Telehealth is no longer just a nice thing to have, but a must have for patients and healthcare professionals during these uncertain times caused by the COVID-19 pandemic. While we all wish it hadn't taken a pandemic to boost telehealth, for better or for worse, it has.
Since a significant portion of the US has stay-at-home orders to help flatten the curve, people still need their doctors, and access to telehealth can help make this possible. As with all technology, there are limitations, but telemedicine has an important role to play not only in detecting COVID-19 symptoms, but also in keeping up with routine needs and follow- ups. It is even used to keep seeing and treating cancer patients.
In a recent survey , nearly half (45%) of those surveyed said their mental health is being affected by the coronavirus pandemic, and the use of virtual visits for mental health needs has reached record levels. The current situation has drawn attention to the value of access to telemental health both for existing patients and for the influx of new ones.
“In addition to the exacerbated anxiety people feel, I have seen an increase in relapses and domestic violence, as well as a growing number of clients requesting psychiatrist referrals for the first time. At first my clients and even I were resisting telemental health (which was new to me), but within weeks the training wheels came loose and I am treating clients efficiently and effectively.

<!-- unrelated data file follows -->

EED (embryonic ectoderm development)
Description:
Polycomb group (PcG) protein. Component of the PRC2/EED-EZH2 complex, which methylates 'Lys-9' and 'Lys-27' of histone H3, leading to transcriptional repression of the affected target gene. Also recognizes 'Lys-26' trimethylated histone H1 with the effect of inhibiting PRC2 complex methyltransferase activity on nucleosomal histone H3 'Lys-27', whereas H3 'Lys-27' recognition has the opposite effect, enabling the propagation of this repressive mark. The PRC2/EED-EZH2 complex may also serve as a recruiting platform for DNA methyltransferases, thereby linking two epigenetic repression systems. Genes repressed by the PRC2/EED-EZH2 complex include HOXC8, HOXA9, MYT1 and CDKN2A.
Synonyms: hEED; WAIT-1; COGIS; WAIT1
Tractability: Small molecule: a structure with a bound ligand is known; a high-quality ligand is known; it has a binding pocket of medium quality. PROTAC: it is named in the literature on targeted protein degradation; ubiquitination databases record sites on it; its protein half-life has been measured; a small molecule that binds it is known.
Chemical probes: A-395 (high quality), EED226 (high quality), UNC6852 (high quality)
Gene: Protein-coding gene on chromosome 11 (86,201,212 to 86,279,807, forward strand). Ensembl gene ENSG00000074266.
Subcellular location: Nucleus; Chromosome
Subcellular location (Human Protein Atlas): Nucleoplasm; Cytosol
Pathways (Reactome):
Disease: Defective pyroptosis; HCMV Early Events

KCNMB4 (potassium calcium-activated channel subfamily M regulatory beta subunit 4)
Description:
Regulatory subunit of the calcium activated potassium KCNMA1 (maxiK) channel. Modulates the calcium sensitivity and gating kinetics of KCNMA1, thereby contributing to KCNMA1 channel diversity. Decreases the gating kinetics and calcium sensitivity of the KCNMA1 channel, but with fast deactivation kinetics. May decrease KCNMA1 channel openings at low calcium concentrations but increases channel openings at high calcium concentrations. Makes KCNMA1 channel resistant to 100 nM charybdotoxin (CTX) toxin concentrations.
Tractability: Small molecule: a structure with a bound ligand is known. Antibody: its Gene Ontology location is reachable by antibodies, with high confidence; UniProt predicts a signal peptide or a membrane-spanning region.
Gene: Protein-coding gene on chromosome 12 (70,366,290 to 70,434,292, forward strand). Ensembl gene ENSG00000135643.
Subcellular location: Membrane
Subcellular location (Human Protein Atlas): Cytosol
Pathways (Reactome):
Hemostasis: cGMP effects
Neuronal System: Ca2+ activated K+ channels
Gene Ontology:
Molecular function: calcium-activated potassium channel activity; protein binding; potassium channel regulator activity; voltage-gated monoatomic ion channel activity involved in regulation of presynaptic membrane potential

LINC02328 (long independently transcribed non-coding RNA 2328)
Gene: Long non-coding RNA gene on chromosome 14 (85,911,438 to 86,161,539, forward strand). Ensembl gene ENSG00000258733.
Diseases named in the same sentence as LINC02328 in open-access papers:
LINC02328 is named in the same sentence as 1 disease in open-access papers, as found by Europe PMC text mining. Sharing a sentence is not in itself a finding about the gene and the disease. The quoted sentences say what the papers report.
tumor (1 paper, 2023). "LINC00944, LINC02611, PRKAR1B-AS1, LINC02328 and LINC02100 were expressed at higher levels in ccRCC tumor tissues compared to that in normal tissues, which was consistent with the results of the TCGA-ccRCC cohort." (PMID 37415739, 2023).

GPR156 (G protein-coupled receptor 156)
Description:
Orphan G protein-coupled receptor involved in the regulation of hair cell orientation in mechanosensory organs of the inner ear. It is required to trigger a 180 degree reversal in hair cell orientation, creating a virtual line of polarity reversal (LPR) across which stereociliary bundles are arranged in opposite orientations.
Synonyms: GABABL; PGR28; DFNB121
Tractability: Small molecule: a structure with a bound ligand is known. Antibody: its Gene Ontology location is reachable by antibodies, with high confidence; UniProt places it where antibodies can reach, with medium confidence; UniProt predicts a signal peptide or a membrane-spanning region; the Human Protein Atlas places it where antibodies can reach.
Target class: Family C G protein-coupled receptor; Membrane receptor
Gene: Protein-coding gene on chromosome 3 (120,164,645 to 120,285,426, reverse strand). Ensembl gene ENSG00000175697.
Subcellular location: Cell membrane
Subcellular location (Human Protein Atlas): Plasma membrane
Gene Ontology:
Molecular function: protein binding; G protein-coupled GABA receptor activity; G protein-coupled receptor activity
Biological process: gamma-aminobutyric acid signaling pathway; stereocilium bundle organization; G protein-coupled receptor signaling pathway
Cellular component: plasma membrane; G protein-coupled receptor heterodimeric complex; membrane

Additionally, an announcement by the Federal Communications Commission (FCC) has established a $ 200 million COVID-19 telehealth program to help eligible healthcare providers continue to treat patients with the help of telehealth technology. This should help make technology more accessible to patients who might not otherwise be able to access telehealth services.
For now, telehealth is playing an important role during the COVID-19 crisis. Adoption by both patients and healthcare professionals will help lay the foundation to secure your place in the future of continuity of care. As well as the idea of robot-assisted surgeries, it seemed a bit too futuristic not too long ago, they are here to stay. To turn a blind eye to the value of telehealth is to reject the untapped potential for the immediate and long-term future of healthcare. While no one really knows what the post-pandemic world will look like, it is clear that telehealth technology will continue to evolve and become a permanent part of our daily lives.
With the help of technology, we will be even more connected to our own health. But it has the potential to help track and identify those who may have been in contact with someone infected with COVID-19 and can help predict outbreaks before they get out of control.
Until a vaccine is developed, we are all likely to continue to exercise caution. We will continue to choose telehealth services that reduce risk and reduce unnecessary interactions.